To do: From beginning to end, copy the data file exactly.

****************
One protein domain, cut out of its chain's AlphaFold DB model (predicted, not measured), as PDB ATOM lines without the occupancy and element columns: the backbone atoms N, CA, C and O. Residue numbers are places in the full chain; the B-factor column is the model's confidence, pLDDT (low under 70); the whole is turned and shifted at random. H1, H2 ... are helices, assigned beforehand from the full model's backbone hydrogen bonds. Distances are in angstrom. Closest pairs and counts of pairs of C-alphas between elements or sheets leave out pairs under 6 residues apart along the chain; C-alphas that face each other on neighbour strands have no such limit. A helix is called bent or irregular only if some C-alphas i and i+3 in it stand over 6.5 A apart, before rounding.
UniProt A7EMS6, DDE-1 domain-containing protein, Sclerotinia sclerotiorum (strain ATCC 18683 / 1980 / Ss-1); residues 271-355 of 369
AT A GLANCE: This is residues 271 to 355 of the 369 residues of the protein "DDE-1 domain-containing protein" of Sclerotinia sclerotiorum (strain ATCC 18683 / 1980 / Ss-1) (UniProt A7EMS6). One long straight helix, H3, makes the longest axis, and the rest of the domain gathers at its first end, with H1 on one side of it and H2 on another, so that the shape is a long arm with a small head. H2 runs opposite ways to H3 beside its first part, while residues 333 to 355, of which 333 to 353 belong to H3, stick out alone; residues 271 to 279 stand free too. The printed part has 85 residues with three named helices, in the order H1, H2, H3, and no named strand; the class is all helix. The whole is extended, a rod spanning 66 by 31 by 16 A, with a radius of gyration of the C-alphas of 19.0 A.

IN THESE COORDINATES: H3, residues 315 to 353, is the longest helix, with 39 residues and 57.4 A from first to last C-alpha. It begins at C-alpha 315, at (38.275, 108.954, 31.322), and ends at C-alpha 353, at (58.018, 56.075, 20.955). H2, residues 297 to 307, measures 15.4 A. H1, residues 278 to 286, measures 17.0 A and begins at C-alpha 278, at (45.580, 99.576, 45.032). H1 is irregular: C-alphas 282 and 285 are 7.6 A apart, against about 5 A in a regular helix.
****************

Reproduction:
One protein domain, cut out of its chain's AlphaFold DB model (predicted, not measured), as PDB ATOM lines without the occupancy and element columns: the backbone atoms N, CA, C and O. Residue numbers are places in the full chain; the B-factor column is the model's confidence, pLDDT (low under 70); the whole is turned and shifted at random. H1, H2 ... are helices, assigned beforehand from the full model's backbone hydrogen bonds. Distances are in angstrom. Closest pairs and counts of pairs of C-alphas between elements or sheets leave out pairs under 6 residues apart along the chain; C-alphas that face each other on neighbour strands have no such limit. A helix is called bent or irregular only if some C-alphas i and i+3 in it stand over 6.5 A apart, before rounding.
UniProt A7EMS6, DDE-1 domain-containing protein, Sclerotinia sclerotiorum (strain ATCC 18683 / 1980 / Ss-1); residues 271-355 of 369
AT A GLANCE: This is residues 271 to 355 of the 369 residues of the protein "DDE-1 domain-containing protein" of Sclerotinia sclerotiorum (strain ATCC 18683 / 1980 / Ss-1) (UniProt A7EMS6). One long straight helix, H3, makes the longest axis, and the rest of the domain gathers at its first end, with H1 on one side of it and H2 on another, so that the shape is a long arm with a small head. H2 runs opposite ways to H3 beside its first part, while residues 333 to 355, of which 333 to 353 belong to H3, stick out alone; residues 271 to 279 stand free too. The printed part has 85 residues with three named helices, in the order H1, H2, H3, and no named strand; the class is all helix. The whole is extended, a rod spanning 66 by 31 by 16 A, with a radius of gyration of the C-alphas of 19.0 A.

IN THESE COORDINATES: H3, residues 315 to 353, is the longest helix, with 39 residues and 57.4 A from first to last C-alpha. It begins at C-alpha 315, at (38.275, 108.954, 31.322), and ends at C-alpha 353, at (58.018, 56.075, 20.955). H2, residues 297 to 307, measures 15.4 A. H1, residues 278 to 286, measures 17.0 A and begins at C-alpha 278, at (45.580, 99.576, 45.032). H1 is irregular: C-alphas 282 and 285 are 7.6 A apart, against about 5 A in a regular helix.